That last allusion, while not exactly anachronistic—when “Check Yo Self” came out in 1993, Sarah was six collections in, while I was about to begin tenth grade—is utterly out of place in a review of this book. But I’m using its absurdity to get across the fact that Sarah’s poetry occupies an upper-cultural register in which “ice cube” refers strictly to a small block of frozen water. This is fine, of course, and in fact I find that pop-cultural references in poetry can often function as marketing ploys, surface signals of contemporaneity that enact the kind of hucksterism so many poets purport to critique. (Though one might say the same of such references in reviews.) My issue here lies in my strong intuition that if an ice cube were to appear in My Shoes Are Killing Me, its coldness and propensity to melt would almost certainly serve as a symbol of (what else?) mortality. This collection is absolutely death-obsessed, which given death’s status as one of poetry’s two archetypal subjects is not a problem, as long as Sarah orchestrates perspectives on it as compelling as those I cited above. When she does not, however, the results verge on bathos. How one judges My Shoes Are Killing Me as a whole will largely depend on how one responds to passages like this one, the ending of the prose poem “What Time Is It?”:

Time picks clean the bones of the present, then like a sea catches them up and transforms them, twisting and silvering and eating away the rough edges. 

And we go on creaming the night face. We wake each day and strap the time on our wrists. We have lists of things to do and get. A life of preparation, a life of errands. Laying the table over and over for a feast that never materializes. What time is it? What time is it? It’s time for us to sit down and eat, even without fine linen, even without candles. And no matter if the feast is a chunk of dry bread.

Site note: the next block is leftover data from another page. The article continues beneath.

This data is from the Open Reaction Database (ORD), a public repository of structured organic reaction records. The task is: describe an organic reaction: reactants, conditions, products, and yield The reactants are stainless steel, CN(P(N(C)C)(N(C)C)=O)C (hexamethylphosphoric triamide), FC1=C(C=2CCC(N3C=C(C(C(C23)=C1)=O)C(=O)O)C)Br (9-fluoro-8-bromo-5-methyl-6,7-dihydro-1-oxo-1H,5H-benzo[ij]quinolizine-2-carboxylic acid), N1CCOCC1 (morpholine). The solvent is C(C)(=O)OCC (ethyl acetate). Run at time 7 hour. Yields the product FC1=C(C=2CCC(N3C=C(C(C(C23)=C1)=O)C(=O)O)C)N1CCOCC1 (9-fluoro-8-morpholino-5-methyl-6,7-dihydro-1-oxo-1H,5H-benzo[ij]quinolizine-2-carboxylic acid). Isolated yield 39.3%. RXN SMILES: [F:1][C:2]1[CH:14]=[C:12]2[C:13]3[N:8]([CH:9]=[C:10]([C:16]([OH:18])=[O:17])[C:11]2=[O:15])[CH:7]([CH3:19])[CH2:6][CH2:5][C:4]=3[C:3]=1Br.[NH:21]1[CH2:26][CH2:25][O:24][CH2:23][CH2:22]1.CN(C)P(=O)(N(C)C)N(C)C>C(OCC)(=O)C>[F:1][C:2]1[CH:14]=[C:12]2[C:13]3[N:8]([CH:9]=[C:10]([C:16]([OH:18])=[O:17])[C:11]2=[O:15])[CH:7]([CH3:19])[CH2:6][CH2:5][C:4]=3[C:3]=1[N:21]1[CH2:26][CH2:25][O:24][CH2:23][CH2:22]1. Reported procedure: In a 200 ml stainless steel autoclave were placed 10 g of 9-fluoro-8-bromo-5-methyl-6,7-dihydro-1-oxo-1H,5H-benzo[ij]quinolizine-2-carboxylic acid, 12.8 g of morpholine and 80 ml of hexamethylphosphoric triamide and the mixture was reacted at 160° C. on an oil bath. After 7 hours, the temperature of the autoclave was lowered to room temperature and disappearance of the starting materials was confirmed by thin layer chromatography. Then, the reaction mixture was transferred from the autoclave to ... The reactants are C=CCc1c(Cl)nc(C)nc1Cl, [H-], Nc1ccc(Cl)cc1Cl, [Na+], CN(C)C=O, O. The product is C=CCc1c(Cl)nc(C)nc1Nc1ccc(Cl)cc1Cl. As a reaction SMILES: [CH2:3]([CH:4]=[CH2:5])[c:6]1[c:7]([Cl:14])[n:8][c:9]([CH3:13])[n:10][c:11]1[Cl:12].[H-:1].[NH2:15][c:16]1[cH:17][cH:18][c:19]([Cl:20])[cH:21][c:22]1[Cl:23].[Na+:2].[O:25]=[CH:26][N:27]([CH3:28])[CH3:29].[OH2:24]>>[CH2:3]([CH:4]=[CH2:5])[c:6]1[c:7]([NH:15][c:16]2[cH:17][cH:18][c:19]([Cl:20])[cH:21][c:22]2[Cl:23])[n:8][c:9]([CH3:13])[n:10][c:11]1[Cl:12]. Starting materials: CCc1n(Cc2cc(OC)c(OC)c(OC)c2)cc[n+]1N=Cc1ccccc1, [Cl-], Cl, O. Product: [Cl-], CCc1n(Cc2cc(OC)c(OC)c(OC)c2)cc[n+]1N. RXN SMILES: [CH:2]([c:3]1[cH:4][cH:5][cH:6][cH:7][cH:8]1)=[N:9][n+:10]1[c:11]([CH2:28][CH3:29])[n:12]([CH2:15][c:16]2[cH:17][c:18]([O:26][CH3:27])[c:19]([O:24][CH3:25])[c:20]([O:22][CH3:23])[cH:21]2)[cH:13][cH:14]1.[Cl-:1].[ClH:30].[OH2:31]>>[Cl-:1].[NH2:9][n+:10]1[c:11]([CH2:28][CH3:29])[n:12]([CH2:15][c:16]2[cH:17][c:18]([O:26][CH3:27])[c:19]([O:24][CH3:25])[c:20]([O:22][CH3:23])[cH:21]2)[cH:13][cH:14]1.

Even Sarah’s unerring musicality cannot save this. “Time picks clean the bones of the present”? Time is “like a sea … eating away the rough edges”? The human condition is one of “Laying the table over and over for a feast that never materializes”? Everything here except “creaming the night face” frustrates my readerly yearnings. I think of this as “undead” language: rather than do the work of thinking the new, the poet attempts to appeal to universals by resurrecting the shades of once-vibrant figures, but through her necromancy only ends up assuming the reader’s own zombification. In short, I’m troubled by how such exhausted thoughts and words seem to assume that we won’t notice. And unfortunately, a lot in this collection relies on our not noticing. Again, though, whether you’ll agree with me depends on your tolerance for lines like these: “Reason is a thin gruel to base a life on,” “The numbers don’t add up,” “We are without a map,” “Do we all cling to the grandeurs of the past?,” “Sunshine, a twittering of birds—a tender quiet, / the world catching its breath”—and this list could be much longer. One might protest the injustice of plucking lines as I have done, but honestly (and of course I urge you to read for yourself) context does little to enrich such platitudes. Over and over as the collection wears on, Sarah devolves from the specificity and surprise that so enliven the title poem (and most of the book’s first half) into anecdotalism and a kind of tired pontificating: “Maybe the only real story, the great / human story, is a speck / in the continuum of crisis.” Poetry is thought as well as song, and I cannot admire this sort of reflexive pseudo-philosophizing no matter how well versified.